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First Looks: ASUS Maximus VI Extreme Motherboard
By Wong Chung Wee - 8 Jul 2013
Launch SRP: S$649

First Looks: ASUS Maximus VI Extreme Motherboard

First Looks: ASUS Maximus VI Extreme Motherboard

The ASUS Maximus VI Extreme is the flagship Intel Z87 ATX motherboard from its Intel 8-series offerings that we've initially witnessed from the company's technical seminar that we attended a couple of months back. It comes packed with features that will make its target audience of overclockers and power users a really happy bunch. The board sports the familiar red-and-black color scheme of the Republic of Gamers (ROG) series. Featuring the Intel Z87 chipset together with its LGA1150 CPU socket, the board supports the new 4th generation of Intel Core i3/i5/i7 processors. Owners of the previous generation 'Ivy Bridge' CPUs need not apply.

The ASUS Maximus VI Extreme is the flagship Intel Z87 motherboard that is targeted at overclockers and power users. Besides having an upgraded 8 + 2 phase power delivery system for the CPU and memory, the board comes bundled with its exclusive OC Panel for real-time overclocking and system monitoring.

One of its defining features is its exclusive bundled OC Panel. It is a highly evolved version of the OC Key that was first unveiled with the ASUS Rampage IV Extreme Intel X79-based motherboard. The OC Key is a piece of equipment that sits in-between your graphics card and display monitor. Using on-screen display (OSD) technology to control and monitor overclocking and basic BIOS matters, the OC Key attaches a transparent, graphical overlay on the original screen output and provides an informative menu to enable OSD TweakIt and OSD Monitor.

The new OC Panel console that is bundled with the board. On the right, we see the console in its Extreme Mode, with its front cover removed, where overclockers can make use of the onboard headers, switches and temperature probes for hardcore system tweaking.

The OC Panel console is connected to the motherboard with custom data cable, while a SATA power connector is used to power up the console. So if the OC Panel isn't mounted in the 5.25-inch drive bay, it would only be useful and accessible if the system was left in the open. Otherwise you would have to open the casing's side panel to hook up the OC Panel before usage.

The new OC Panel is a complete revamp of the former, and packages real-time monitoring and overclocking capabilities into a sleek, transformable console. The OC Panel can be likened to a customized Fluke digital multimeter, except that this is a gear that's made to handle overclocking and monitoring status. It has two modes of operation. In normal mode, the OC Panel can be installed, with an additional bracket attachment, into a spare 5.25-inch drive bay. According to ASUS, it is excellent for normal overclocking to get that additional performance boost during gaming.

The OC Panel console's screen can be tilted such that the entire console can be slotted into a metal bracket. Following which, the bracket can be secured inside a spare 5.25-inch drive bay of a PC chassis. 

On the other hand, while in its Extreme Mode, the same overclocking panel will allow for overclocking with more finesse. Its features include the following:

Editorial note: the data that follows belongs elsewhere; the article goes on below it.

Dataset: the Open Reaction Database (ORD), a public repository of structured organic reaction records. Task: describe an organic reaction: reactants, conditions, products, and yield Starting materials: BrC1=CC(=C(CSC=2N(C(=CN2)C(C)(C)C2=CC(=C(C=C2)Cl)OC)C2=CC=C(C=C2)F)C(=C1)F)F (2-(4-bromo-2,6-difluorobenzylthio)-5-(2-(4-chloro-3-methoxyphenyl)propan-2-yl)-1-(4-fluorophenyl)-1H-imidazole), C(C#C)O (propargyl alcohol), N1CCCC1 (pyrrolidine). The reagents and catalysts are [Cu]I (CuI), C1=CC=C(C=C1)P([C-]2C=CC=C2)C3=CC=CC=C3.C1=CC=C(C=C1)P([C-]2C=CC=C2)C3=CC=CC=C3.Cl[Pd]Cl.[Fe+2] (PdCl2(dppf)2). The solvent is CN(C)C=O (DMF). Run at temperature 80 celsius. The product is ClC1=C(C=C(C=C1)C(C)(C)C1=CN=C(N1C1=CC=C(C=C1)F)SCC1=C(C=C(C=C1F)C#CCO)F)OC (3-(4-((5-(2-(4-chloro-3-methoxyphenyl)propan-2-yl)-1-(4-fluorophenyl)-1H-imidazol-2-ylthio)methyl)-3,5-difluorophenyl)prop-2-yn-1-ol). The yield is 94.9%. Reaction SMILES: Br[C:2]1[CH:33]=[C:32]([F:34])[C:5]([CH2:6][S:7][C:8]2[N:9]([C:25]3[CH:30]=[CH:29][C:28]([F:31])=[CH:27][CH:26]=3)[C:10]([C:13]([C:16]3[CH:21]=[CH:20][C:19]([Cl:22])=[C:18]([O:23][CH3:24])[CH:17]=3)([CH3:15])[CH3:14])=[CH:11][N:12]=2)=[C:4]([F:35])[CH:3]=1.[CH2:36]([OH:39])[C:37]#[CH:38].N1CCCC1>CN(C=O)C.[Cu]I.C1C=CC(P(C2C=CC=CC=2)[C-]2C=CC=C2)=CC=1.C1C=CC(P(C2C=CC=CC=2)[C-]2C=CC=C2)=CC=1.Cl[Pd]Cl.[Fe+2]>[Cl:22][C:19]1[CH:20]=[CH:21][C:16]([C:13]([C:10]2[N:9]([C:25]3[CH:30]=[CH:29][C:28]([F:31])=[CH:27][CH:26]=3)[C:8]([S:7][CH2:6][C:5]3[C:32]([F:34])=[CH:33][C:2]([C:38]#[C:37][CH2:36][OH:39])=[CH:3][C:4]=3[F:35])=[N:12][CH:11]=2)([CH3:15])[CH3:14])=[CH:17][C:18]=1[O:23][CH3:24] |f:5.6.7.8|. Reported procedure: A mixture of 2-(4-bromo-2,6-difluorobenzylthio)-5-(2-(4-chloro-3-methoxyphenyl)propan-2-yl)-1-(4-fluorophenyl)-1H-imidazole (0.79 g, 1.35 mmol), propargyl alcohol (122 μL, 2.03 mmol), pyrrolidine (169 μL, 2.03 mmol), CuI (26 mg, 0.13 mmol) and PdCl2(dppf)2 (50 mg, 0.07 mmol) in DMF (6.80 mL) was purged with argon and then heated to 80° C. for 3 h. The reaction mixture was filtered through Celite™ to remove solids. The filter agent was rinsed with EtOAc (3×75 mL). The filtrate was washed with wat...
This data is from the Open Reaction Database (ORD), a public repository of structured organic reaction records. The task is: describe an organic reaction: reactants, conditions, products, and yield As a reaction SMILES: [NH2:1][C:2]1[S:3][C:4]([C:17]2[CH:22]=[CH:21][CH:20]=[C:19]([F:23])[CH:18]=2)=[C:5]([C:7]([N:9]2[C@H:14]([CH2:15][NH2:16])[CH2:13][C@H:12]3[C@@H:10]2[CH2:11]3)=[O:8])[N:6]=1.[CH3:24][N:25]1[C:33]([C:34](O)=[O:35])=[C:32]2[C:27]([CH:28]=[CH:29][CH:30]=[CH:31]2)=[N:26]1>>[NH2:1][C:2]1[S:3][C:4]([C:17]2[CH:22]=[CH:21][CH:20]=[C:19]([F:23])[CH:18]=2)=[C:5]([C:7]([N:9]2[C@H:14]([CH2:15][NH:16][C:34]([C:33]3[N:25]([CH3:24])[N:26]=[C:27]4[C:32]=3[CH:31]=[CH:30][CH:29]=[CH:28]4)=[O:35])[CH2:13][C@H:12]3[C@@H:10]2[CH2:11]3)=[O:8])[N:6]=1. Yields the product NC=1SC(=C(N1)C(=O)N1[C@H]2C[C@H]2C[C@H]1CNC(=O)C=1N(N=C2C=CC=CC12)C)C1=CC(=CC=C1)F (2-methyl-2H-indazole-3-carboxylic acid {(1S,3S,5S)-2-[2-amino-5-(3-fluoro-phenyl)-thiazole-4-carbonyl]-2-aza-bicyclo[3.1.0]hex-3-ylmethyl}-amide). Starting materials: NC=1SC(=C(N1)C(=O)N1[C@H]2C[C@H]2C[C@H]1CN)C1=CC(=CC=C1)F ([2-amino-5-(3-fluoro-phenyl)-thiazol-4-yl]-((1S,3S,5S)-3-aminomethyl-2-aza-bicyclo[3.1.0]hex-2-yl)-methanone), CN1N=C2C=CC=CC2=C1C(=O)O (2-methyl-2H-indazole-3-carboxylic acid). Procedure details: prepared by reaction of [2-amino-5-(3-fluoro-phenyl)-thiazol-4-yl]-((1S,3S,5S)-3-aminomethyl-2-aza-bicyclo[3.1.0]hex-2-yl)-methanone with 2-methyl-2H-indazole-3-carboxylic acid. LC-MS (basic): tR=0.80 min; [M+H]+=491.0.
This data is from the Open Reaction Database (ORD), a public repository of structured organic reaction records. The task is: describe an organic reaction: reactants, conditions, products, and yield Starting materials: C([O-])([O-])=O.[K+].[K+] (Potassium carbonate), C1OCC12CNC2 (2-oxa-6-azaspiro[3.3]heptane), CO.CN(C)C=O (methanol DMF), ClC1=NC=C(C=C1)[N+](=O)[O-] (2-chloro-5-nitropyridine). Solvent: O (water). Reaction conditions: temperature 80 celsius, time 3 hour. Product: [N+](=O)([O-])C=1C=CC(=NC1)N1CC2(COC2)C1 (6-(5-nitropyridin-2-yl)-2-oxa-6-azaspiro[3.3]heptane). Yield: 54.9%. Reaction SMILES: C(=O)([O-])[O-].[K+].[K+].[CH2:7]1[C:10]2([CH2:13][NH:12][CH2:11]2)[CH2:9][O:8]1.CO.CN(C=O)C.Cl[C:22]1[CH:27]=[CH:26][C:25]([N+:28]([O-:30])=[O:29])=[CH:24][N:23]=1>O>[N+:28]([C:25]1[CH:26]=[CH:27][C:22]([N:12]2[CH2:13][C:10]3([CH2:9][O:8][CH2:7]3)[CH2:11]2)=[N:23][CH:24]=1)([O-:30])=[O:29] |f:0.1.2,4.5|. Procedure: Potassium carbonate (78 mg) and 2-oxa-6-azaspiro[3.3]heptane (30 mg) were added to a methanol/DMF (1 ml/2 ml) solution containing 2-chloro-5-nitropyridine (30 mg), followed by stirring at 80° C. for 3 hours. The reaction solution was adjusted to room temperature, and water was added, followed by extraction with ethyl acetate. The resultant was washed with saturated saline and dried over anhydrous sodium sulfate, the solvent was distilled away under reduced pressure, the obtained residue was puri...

• VGA Hotwire
  • Four 4-pin fan headers
  • Slow Mode (more on this below)
  • Pause Switch
  • Multiple Parameter Tuning

According to ASUS, the settings are adjustable in real-time, through the buttons located above the Extreme Mode panel.

 The different extreme overclocking settings can be adjusted in real-time from the control buttons located above.

If you plan to keep the OC Panel handy next to you, you can prop it up in this manner.

Crucial to stable overclocking efforts is the board's power delivery system where the ASUS Maximus VI Extreme board features NexFET MOSFETs, BlackWing chokes, and 10K black metallic capacitors that make up its digital Voltage Regulator Module (VRM). The VRM delivers an 8-phase power supply to the CPU; while the memory modules are fed a 2-phase one.

 The 10K black metallic capacitors are seated in front of the 60A Blackwing chokes, and the NexFET MOSFETs are covered by the massive heatsinks.

In terms of memory support, the board supports up to four DDR3 memory modules that have been rated to operate at the frequency of 2800MHz while the maximum supported installed capacity is 32GB.

The Blackwing chokes and the 10K black metallic capacitors, highlighted by the red frame, form part of the power delivery system for the DIMM slots.

Near the vicinity of the memory DIMM slots, you will find that ASUS has squeezed in a number  onboard features and they consist of the following:-

  • Start and Reset buttons
  • PCIe x16 DIP switch
    This switch allows the user to disable and enable the corresponding PCIe x16 slots.
  • MemOK! button
    This button is useful for overcoming memory module compatibility issues.
  • Slow Mode switch
    This is used when the system is cooled with a liquid nitrogen system. At such low temperatures, the system is switched to slow mode to prevent crashing.
  • ROG ProbeIt
    Like most other recent ROG boards, this board also features a set of detection points that allow for multimeter voltage measurements for various parameters.

The PCB area near the DIMM slots is choke full of onboard features. The ROG ProbeIt voltage detection points are located below the Slow Mode on/off switch. 

  • Performance 8
  • Features 9.5
  • Value 8
The Good
Strong OC and gaming performance
High-end features that are hard to match
The Bad
Very expensive but it has the features to back it up
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